i agree with rome, slip bobbers are the way to go , i catch lots of kokanee this way up in granby , slip bobbers are great , you can set your on depth , i like using ice jigs with minows , and hot pink jigs for kokes
I use mainly the slip bobbers since they are more versitale as far as depth goes but the clip on bobbers are easier to rig quickly if you only plan on fishing a few feet below the surface. I just tend to stay away from the "beach ball" bobbers.
I think roth nailed it on the head. Slip bobbers are better for depth, clip on bobbers are better for convenience. If your out fishing at sunset and all of a sudden you see rings at the surface everywhere, a clip on bobber is sure nice to have unless you already have a pole that is just laying there rigged for the slip float.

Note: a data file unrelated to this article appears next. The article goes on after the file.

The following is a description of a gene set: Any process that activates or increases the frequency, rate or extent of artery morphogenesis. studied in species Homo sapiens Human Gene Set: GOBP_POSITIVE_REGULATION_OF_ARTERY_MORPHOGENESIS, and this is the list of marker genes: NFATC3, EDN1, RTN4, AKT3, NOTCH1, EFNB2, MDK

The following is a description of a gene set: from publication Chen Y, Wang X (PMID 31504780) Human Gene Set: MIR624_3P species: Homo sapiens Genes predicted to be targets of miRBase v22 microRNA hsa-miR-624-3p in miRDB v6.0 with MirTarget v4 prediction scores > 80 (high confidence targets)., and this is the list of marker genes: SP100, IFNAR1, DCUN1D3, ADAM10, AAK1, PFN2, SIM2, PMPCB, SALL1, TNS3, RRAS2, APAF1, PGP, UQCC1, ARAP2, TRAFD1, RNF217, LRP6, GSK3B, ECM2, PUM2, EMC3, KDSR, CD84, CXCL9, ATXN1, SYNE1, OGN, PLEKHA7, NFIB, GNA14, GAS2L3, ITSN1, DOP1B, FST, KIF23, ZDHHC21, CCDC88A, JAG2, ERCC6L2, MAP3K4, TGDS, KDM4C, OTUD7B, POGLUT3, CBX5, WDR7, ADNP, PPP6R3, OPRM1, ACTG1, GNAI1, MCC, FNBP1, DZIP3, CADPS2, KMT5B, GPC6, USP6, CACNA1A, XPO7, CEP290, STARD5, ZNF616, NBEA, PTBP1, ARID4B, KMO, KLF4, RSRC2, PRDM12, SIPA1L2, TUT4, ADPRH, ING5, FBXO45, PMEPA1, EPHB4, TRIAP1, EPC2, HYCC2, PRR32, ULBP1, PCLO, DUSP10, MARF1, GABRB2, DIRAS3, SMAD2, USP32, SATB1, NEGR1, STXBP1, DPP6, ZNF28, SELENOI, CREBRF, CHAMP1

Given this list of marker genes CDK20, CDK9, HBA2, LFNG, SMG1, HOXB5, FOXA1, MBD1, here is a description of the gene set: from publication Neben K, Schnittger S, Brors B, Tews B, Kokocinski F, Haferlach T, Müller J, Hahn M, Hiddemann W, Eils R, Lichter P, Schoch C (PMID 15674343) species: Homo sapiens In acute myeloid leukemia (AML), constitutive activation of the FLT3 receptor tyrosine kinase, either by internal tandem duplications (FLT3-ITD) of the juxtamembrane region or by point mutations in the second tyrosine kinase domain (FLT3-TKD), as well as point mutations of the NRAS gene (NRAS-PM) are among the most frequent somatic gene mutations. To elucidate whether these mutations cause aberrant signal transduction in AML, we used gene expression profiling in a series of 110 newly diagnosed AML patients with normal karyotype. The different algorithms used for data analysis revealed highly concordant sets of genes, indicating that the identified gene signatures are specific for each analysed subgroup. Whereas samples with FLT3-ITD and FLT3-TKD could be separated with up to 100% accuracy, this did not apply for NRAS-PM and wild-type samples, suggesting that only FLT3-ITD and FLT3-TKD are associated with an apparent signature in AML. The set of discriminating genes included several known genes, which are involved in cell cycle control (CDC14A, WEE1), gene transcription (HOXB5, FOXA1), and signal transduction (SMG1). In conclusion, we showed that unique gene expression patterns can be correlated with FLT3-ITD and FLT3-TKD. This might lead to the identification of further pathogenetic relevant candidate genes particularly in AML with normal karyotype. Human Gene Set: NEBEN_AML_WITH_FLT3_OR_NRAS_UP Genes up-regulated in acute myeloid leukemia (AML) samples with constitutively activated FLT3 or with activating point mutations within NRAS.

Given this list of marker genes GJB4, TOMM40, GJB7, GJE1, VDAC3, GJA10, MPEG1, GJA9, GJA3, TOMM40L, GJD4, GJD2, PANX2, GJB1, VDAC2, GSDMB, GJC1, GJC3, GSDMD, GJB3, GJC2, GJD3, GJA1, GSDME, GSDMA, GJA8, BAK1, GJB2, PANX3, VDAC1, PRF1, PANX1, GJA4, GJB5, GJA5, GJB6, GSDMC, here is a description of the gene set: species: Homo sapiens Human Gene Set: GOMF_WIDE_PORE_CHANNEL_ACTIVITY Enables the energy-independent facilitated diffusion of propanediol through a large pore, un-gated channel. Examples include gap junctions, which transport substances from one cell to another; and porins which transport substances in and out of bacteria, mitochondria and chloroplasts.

Slip bobber rule! I have been using the Thill Nite Brite ones almost exclusively, day or night. They have them at Walmart, red or green light. Red is a buck cheaper and I think is easier to see at night.
The only "pain" i have with slip bobbers is having to cut everything off to get the float off and then retie (lets say i wanted to just fish a jig and grub instead of floating it). But, i have seen a slip float that has a cut all the way down it, in a spiral form, so that you can get the float on and off your line without having to cut anything. If i find the picture, i'll post it. Its hard to explain.
Thanks to everyone who replied to my reguest in regard to rigging a slip bobber. Tried a slip bobber today at a local pond. The system functioned perfectly. I have one suggestion. I tied the bobber stop knot with a uni-knot and 8 pound mono. The uni-knot allows as many wraps around the active line as is necessary to prevent undesired slipping. The uni-knot is very functional and an easy tie.